Edited from Submitted Material
NTIEC visited Forest City Regional High School virtually last Thursday to talk to juniors in Ms. Erdmann’s Public Speaking and Career Preparedness class. Discussion topics included finding careers that are right for them, work/life balances, and job shadowing and internship/externship opportunities (read about it here: http://www.endlessmtnlifestyles.com/school-to-work-program-provides-student-internships/) for students.
NTIEC education coordinators Deb Tierney (above, right) and Colin Furneaux gave an insightful and collaborative presentation to approximately 30 students in two different sessions. Their goal was to help students discuss their interests, passions, and talents and how they relate to careers they are interested in.
The students were well-engaged and eager to share their passions, values and career targets with Tierney and Furneaux. The students also had a lot of important questions for people in their target majors and careers, like whether or not they enjoyed their jobs after the years of education and tough situations, and how taxing the job is on their personal lives.
“The students were passionate about family, animals, helping others, and politics and showed a lot of diversity in interests, talents, passions and career goals,” Tierney related afterward. She and Furneaux both enjoyed getting to know the students at Forest City and helping them think outside the box about their careers.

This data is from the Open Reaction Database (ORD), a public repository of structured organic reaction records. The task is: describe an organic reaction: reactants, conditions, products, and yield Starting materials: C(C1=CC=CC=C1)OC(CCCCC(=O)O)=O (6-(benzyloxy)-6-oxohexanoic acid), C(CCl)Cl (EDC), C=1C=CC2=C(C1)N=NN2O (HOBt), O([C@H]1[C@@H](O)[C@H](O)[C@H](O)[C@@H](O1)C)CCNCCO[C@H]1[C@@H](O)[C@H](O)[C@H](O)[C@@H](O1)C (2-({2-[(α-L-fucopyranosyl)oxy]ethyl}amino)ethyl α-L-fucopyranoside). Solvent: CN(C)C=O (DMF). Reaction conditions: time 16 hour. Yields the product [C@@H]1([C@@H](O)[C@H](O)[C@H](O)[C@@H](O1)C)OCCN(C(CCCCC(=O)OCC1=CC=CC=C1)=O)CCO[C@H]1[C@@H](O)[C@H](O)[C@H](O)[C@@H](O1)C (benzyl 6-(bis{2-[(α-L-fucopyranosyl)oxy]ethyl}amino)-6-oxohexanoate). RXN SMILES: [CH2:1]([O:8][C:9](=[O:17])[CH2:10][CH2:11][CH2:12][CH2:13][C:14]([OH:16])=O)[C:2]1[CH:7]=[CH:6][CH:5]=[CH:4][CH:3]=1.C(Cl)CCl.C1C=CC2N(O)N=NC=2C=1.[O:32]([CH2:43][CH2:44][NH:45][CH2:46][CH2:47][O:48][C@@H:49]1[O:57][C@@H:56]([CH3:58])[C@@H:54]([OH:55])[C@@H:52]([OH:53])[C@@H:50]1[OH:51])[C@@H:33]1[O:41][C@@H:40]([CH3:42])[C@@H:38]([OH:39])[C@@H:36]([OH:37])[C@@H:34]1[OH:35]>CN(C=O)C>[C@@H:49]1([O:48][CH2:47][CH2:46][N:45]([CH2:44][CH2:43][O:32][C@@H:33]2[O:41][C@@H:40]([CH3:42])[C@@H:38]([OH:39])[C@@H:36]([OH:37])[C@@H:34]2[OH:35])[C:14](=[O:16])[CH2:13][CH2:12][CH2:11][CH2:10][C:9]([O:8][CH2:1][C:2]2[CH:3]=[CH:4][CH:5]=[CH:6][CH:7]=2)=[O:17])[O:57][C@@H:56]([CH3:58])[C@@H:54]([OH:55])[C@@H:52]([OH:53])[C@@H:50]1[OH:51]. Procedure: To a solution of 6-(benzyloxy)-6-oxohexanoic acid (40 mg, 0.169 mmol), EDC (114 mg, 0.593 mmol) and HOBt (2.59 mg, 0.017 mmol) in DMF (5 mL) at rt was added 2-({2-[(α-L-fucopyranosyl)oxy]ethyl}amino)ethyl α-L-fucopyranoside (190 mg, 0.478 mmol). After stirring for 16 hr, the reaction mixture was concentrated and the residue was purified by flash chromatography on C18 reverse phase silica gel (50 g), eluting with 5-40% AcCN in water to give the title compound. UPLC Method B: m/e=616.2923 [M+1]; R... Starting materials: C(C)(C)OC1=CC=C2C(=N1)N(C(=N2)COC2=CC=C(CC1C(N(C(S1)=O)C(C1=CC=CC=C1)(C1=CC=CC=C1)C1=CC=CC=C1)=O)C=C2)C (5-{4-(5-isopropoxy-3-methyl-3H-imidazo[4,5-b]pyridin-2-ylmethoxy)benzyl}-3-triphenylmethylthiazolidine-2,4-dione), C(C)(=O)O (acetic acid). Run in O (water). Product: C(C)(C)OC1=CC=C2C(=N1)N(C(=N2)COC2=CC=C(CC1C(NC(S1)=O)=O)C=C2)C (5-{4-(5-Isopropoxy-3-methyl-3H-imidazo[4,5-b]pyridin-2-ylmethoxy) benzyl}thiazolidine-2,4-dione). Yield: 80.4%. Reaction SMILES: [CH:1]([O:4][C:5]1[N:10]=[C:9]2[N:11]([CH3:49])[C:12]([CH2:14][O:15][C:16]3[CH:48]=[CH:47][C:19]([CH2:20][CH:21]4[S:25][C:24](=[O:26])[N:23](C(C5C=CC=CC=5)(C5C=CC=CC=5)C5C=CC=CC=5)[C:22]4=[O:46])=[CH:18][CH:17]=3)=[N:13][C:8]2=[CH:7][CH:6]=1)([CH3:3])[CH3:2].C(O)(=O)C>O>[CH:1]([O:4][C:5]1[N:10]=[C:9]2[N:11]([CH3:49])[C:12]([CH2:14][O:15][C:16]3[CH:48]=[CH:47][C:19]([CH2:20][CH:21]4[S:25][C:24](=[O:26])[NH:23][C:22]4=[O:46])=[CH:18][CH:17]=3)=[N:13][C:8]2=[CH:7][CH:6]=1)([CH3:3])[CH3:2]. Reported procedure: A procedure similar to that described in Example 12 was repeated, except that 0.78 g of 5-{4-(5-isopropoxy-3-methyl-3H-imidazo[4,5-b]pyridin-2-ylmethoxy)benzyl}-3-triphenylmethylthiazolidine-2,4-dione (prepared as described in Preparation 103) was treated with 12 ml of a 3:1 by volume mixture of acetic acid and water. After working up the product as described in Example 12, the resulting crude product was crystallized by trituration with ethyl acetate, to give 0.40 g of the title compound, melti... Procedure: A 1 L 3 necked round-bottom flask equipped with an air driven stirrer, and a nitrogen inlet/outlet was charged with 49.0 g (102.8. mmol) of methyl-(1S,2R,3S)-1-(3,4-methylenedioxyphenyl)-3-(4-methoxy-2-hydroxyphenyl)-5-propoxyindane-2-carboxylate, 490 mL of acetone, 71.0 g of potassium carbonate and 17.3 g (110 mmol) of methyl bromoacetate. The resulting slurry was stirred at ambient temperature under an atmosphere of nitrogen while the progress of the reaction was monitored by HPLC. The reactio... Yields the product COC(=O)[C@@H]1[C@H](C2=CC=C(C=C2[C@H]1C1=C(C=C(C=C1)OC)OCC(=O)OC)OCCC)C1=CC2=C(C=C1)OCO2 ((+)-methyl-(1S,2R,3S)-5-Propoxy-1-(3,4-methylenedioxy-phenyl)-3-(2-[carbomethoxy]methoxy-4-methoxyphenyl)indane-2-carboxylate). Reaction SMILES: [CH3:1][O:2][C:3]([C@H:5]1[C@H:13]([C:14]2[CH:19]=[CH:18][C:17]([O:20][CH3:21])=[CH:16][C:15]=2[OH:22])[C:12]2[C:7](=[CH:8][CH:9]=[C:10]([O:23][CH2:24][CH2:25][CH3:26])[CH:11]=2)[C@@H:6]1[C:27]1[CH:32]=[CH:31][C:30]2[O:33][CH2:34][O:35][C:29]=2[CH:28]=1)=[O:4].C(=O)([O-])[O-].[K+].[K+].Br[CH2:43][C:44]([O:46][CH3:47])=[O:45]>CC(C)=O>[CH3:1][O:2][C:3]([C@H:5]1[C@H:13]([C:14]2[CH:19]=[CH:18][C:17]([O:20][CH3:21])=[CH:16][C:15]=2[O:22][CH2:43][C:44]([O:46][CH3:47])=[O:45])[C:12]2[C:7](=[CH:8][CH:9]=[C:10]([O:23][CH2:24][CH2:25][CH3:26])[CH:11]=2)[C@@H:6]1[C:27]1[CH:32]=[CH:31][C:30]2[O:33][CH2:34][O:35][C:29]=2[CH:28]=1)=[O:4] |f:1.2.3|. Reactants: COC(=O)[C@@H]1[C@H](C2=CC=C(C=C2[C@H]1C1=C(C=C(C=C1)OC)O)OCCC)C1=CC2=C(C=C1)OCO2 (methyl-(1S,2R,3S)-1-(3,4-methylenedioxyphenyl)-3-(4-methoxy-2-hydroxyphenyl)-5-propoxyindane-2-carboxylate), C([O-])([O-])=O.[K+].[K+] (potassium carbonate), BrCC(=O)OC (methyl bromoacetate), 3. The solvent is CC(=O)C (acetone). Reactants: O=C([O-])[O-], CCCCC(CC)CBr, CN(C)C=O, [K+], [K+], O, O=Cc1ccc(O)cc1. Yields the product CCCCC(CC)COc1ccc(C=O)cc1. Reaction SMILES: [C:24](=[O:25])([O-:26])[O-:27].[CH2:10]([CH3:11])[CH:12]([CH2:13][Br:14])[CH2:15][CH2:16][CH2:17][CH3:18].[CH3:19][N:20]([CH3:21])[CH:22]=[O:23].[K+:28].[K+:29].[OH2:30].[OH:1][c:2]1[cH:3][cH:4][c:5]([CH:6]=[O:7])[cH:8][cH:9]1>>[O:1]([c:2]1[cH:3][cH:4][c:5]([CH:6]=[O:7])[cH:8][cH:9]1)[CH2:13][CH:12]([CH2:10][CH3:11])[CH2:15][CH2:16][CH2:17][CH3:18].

For more information regarding NTIEC’s virtual programs, interested readers should reach out to Tierney at 570-278-5038 or via email at firstname.lastname@example.org.
The Northern Tier Industry & Education Consortium (NTIEC) is a local grassroots organization founded in 1993 as a 501(c)(3) nonprofit school-to-work organization to serve students in the Northern Tier counties by integrating the education and employment processes. The basic premise is that students who have a good understanding of career opportunities, especially through first-hand experience, can make informed career and educational choices. Students who have mastered basic workplace skills and discipline are in a preferred position for hiring. Employers participate in the education process and benefit by having a stronger pool of employment candidates. Schools can show relevancy of academic work and have more motivated students. Students and parents both benefit by fewer false starts and a shorter path to appropriate degrees and certifications needed for career success.